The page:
There is no way to explain the Middle East simply. Entangled in this troubled region are ancient ethnic rivalries, religious vendettas and cultural divides, somehow made worse by their present-day boundaries, that defy generalization. But it’s impossible to explain the Middle East without explaining the competition between Arabs – now led by Sunni-majority Saudi Arabia – and Persians – now led by Shiite-majority Iran. This competition is religious, too, considering it began shortly after the dawn of Islam. Since then, the Arabs have had their fair share of power but, to their chagrin, have struggled to assimilate or subdue the Persians. Even now, Persian influence is on the rise at a particularly vulnerable time for the Arabs.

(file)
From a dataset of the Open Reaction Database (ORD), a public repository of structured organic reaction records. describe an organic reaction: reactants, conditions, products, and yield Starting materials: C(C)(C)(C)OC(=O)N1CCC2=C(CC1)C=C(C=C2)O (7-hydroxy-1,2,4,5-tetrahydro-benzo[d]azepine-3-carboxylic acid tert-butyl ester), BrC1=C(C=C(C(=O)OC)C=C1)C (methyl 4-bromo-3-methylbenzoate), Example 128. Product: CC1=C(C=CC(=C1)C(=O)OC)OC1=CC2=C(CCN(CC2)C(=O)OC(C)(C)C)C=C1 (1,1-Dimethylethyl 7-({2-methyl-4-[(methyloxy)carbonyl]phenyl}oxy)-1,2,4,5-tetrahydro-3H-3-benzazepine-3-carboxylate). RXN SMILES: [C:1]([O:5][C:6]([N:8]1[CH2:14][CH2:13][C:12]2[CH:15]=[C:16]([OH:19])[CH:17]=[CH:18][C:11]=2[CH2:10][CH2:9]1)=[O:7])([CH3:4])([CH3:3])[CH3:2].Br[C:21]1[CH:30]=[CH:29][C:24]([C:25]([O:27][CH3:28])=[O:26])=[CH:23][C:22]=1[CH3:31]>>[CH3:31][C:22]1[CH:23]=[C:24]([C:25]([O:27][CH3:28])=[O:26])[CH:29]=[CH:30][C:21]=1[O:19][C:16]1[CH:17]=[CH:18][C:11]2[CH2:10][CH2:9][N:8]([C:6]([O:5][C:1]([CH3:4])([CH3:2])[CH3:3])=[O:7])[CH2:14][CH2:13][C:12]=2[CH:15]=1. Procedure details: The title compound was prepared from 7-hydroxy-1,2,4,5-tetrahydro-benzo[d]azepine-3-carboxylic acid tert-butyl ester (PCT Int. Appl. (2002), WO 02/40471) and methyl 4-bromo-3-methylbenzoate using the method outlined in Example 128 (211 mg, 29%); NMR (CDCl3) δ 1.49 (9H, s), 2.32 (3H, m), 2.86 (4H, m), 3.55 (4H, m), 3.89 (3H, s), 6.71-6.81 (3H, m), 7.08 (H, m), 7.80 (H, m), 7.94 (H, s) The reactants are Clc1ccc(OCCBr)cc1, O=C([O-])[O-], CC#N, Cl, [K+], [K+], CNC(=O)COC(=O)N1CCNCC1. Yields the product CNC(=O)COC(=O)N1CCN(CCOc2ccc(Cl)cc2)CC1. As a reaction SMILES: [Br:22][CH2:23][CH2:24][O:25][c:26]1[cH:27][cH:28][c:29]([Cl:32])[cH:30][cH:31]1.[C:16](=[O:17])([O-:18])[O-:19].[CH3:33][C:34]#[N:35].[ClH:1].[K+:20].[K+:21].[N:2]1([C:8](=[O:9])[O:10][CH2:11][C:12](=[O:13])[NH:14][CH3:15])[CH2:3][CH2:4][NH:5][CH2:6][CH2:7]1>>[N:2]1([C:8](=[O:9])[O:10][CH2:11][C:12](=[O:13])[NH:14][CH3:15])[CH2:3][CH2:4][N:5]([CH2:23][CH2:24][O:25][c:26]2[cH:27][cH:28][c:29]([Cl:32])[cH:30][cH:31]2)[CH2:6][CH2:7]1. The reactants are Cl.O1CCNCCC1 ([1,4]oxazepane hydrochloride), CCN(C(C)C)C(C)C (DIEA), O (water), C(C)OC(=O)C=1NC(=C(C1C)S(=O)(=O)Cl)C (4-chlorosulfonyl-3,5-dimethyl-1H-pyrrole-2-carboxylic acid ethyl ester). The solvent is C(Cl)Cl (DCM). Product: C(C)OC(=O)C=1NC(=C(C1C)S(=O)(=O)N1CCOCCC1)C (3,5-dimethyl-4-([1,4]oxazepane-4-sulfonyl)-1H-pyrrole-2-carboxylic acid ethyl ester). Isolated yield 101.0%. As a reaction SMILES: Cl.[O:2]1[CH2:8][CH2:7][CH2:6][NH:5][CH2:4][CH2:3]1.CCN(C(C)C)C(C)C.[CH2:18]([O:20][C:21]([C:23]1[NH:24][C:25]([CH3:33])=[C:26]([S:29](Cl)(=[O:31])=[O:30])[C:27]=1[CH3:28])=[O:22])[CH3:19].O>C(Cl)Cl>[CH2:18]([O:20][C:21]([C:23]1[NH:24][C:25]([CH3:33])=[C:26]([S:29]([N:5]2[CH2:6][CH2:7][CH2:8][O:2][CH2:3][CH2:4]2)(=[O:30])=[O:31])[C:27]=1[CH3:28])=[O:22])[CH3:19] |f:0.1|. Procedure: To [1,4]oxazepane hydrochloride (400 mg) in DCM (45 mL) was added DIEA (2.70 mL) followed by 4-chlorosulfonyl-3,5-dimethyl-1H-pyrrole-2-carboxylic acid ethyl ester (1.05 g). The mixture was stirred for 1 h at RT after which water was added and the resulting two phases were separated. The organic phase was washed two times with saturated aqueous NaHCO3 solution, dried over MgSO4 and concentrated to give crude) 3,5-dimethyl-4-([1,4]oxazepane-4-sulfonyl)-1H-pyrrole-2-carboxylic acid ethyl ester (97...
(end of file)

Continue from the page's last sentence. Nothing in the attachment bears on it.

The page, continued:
Consider, then, Muqtada al-Sadr’s recent visit to Saudi Arabia. The Iraqi Shiite leader met with Saudi Crown Prince Mohammed bin Salman, the heir apparent to the Saudi kingdom and, therefore, the next steward of Sunni Islam’s most